|Lockheed Constellation - C-69 (military version) prototype, 1943 (Source)|
The Lockheed Constellation was one of the prettiest aircraft to ever fly. The graceful curve of the fuselage, that triple tail, and those four powerful Wright R-3350 Duplex-Cyclone engines make quite a combination. I have photos of the Connie they have in the museum at Udvar-Hazy out at Dulles but they're on the old computer. The computer that I haven't pulled stuff off of yet. We'll get there, but for now, here's Connie.
|The Air Force used them - College Eye EC-121D (AF Serial No. 53-0555) at the National Museum of the United States Air Force. (Source)|
|As did the Navy - An Atlantic barrier WV-2 of VW-15 overflies USS Sellstrom off Newfoundland in 1957. (Source)|
|The view from the flight deck. (Source)|
|Last "Connie" to serve the Navy, on its last flight to Davis-Monthan AFB for retirement in April 1982. VAQ-33 (GD 12) NC-121K (BuNo 141292). (Source)|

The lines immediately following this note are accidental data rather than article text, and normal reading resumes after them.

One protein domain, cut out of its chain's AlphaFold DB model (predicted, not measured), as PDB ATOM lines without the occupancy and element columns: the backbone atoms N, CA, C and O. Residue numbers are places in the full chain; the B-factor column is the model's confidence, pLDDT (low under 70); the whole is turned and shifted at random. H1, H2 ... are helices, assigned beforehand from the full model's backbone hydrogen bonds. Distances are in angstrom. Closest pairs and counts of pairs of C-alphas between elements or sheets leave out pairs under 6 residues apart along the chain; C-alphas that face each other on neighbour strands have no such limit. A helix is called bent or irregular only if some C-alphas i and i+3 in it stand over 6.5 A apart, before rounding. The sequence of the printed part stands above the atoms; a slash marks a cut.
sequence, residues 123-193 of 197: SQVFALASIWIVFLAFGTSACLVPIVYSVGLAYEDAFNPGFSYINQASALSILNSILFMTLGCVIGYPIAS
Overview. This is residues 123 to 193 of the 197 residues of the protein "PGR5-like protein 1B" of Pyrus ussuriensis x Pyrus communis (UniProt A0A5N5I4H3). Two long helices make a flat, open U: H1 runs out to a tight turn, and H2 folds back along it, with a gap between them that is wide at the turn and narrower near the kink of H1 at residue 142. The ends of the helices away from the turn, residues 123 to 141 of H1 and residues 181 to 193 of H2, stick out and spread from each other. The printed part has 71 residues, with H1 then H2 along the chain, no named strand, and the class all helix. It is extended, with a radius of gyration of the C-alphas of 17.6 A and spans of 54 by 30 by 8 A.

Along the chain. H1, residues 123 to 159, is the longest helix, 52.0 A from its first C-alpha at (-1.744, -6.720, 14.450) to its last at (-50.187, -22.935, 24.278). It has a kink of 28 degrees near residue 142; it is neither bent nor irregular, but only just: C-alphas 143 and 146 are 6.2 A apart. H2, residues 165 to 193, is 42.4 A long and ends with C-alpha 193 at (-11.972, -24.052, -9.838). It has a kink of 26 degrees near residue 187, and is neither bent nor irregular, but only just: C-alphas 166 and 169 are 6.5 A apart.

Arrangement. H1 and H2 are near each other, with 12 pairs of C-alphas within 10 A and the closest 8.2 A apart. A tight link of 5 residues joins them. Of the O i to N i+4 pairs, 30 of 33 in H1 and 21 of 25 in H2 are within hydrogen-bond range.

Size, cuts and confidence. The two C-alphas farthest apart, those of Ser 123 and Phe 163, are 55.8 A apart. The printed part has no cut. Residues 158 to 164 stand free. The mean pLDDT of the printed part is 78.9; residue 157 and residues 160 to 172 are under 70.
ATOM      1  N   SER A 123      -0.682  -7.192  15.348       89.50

|They served in Southeast Asia - A "College Eye" EC-121D takes off from Korat RTAFB. (Source)|
|Old school - Radar operators in an USAF EC-121D/H/T. (Source)|
Hey, is that Old NFO back there?
|Check out those gauges! - Flight engineer station on board Lockheed Constellation N749NL. (Source)|
|Trans Canada Air Lockheed Constellation, tail number CF-TGE, sitting on the ramp in Rome, NY (KRME). (Source)|
|VAQ-33 NC-121K in 1973, flanked by an F-4B Phantom and an EA-4F Skyhawk. (Source)|
|The USAF RC-121D 53-0128 with two F-104 Starfighters. (Source)|
|The Breitling Super Constellation from the Swiss Super Constellation Flyers Association: It is the last Super Constellation in flying condition in Europe. (Source)|
Isn't she a beauty?
I think so.